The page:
As those of you in highly regulated industries already know, maintaining compliance is extremely important but it can also seem complex to navigate. If you are relying external partners to manage your data and critical systems, what certifications should they have? What assurances do you have the security best practices are being followed? In this article, we will break down the relationship between SOC 2, Type 2 audits and ISO 27001 certification. How do these relate to your business and which is the right standard for your provider?

Awecomm has gone through SOC audits. In fact, we are currently completing our 2017 Audit that will thoroughly examine our security framework and verify our adherence to that framework for the audit period of November 2016 until end of January 2017.

For those relying on the public cloud, consider exploring ISO 27018, as this is a certificate specific for public cloud providers. Technically, it is not a stand-alone certificate because it is not a Management Standard; however, when completed in conjunction with ISO 27001, it can further solidify the practices of a public cloud provider. Because it is focused on public cloud certification, it has specific requirements unique to providing services in the public cloud (what country the data is stored in, how user ID’s are managed, how data is returned to customer, agreement that data is not used for marketing, specific legal protections for cloud provider and customer, etc.).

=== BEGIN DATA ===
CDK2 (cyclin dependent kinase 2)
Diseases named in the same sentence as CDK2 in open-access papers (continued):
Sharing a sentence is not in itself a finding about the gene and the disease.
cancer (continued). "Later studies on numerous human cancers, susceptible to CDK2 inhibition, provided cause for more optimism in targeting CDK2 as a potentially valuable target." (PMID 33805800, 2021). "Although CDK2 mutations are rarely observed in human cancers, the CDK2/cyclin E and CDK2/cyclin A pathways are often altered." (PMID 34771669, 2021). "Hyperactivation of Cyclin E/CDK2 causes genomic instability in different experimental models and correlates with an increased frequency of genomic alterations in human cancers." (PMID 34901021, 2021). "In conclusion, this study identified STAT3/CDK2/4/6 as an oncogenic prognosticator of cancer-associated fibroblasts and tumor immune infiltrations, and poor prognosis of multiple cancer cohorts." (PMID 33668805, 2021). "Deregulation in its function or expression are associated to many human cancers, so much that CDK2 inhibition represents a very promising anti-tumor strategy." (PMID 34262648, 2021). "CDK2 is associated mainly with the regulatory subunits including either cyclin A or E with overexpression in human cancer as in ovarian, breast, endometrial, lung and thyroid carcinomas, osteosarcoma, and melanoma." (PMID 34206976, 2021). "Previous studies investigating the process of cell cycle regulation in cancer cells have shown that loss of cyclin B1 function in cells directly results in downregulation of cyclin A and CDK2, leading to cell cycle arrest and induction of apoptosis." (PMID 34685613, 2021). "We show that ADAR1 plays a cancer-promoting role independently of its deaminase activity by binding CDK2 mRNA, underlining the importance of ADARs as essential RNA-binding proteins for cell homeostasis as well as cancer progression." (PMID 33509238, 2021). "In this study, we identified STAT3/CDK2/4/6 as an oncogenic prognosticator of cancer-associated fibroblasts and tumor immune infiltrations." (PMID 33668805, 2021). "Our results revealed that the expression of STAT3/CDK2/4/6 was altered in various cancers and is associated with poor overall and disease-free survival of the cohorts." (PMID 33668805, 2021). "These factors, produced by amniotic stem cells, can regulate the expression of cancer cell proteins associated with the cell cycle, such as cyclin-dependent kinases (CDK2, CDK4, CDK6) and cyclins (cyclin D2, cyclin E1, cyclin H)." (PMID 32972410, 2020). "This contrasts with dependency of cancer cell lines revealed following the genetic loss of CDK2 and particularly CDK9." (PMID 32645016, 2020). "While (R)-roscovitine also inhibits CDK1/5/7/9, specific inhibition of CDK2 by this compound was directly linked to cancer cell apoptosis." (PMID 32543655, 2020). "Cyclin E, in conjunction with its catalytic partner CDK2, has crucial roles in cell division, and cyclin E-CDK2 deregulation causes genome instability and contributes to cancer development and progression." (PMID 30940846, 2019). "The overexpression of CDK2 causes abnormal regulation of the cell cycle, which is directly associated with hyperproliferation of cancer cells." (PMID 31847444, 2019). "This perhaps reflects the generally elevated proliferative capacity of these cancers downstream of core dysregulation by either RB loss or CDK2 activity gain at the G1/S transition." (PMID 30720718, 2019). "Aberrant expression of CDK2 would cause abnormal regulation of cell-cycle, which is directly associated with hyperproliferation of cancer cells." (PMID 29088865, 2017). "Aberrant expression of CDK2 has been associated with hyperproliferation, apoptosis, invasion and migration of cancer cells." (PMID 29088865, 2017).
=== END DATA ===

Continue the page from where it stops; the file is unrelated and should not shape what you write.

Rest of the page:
As for SOC 2, Type 2 and ISO 27001, there are a lot of similarities and overlap of standards, and certainly some differences as well. Here is an outline that will hopefully help to better explain SOC 2, Type 2 and ISO 27001:


  • Independent assurance on the service organizations’ controls designed to meet a specific set of requirements
  • Internationally recognized and accepted (SOC 2 has greater focus and preference in North America, and ISO 27001 has greater international focus)


SOC 2, Type 2ISO 27001